(4) Even he that hath clean hands and a pure heart, that hath not lifted up his mind to vanity nor sworn to deceive his neighbour.
Now we come to the four conditions requisite to render such an ascent possible : (1) He that hath clean hands —abstinence from evil-doing; (2) and a pure heart —abstinence from evil thought; (3) that hath not lifted up his mind to vanity — who does that duty he is sent into the world to do : Fear God and keep His commandments, for this is all man [Eccle. xii. 13.] ; (4) nor sworn to deceive —and remember the vows by which he is bound to God. Father Lorin remarks, that as in the fullest sense there was but One in Whom all these things were fulfilled, so, in reply to the question : Who shall ascend unto the hill of the Lord, he might well answer : No man hath ascended up into heaven save He that came down from heaven, even the Son of Man Who is in heaven [John iii. 13.]. Therefore it is well written, says St. Bernard, that such a high priest became us ; because He knows the difficulties of the ascent to the heavenly mountain. He knows the weakness of us that have to ascend.
He that hath clean hands. So clean that they cleansed the leprosy ; so clean that they not only healed all manner of sickness and all manner of disease, but were stretched out to pardon sin ; so clean that the streams which poured from them on the Cross are to the cleansing of all evil deeds till the world's end. Thus Gerohus.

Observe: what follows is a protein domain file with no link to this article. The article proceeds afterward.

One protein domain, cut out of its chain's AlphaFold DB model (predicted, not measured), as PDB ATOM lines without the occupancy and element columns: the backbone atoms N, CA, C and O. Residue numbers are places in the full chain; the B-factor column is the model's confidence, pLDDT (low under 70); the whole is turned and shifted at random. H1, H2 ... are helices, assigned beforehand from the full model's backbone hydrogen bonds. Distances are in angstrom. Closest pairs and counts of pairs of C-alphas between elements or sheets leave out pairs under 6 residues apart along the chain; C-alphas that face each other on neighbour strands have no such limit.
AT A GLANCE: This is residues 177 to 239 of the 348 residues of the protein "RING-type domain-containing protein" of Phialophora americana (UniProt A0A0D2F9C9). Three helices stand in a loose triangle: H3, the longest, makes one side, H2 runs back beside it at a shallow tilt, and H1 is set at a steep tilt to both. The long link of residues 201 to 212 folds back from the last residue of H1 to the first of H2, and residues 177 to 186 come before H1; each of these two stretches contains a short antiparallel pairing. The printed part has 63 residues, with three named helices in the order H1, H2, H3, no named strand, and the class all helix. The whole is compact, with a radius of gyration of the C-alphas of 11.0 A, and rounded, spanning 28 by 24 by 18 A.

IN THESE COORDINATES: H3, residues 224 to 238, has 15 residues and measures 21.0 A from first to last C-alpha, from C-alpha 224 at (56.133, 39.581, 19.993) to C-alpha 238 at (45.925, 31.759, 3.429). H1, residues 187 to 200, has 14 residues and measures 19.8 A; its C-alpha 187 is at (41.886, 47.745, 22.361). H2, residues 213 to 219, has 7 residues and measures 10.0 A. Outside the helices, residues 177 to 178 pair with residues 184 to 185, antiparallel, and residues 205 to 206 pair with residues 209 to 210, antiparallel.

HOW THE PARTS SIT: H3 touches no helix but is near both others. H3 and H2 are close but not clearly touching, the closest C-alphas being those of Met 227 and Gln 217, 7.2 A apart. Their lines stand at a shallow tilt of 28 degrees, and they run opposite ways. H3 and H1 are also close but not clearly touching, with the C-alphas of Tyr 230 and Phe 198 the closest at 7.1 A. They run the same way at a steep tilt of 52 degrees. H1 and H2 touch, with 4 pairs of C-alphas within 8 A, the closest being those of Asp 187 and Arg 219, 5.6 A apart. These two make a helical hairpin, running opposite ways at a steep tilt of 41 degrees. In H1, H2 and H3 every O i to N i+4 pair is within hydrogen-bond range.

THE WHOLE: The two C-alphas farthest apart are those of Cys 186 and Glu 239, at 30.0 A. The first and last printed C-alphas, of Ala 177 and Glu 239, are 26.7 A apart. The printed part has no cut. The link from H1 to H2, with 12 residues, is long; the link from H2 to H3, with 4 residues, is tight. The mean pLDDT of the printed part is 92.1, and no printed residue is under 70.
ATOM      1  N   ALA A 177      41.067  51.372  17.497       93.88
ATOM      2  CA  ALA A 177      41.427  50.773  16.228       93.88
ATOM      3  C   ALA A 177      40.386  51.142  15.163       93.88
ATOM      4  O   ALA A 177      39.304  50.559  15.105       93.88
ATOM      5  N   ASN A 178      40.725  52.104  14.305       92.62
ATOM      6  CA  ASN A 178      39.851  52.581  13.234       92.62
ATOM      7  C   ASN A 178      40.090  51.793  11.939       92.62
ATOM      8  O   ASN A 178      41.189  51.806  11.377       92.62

And a pure heart. Who, says St. Bernard, can conceive, much more express, the purity of that shrine, that Heart, where purity strove with love, which should have the pre-eminence, in a most sweet and tender contest—never to be decided ; that Heart, which, being opened by the spear, gave access to all guilty, all polluted creatures; offered a hiding-place in the Rock from the anger that consumed a corrupted world.
That hath not lifted up his mind to vanity. No, for being in the form of God, and thinking it not robbery to be equal with
God [Phil. ii. 6.], He yet made Himself a worm and no man [Ps. xxi. 7.]. Nor sworn to deceive his neighbour. That promise to redeem man, that declaration that the Woman should bruise the serpent's head [Gen. iii. 15.] was, as St. Paul says, a faithful saying and worthy of all acceptation. And therefore that by two immutable things, in which it was impossible that God should lie, we may have strong consolation [Heb. vi. 18.].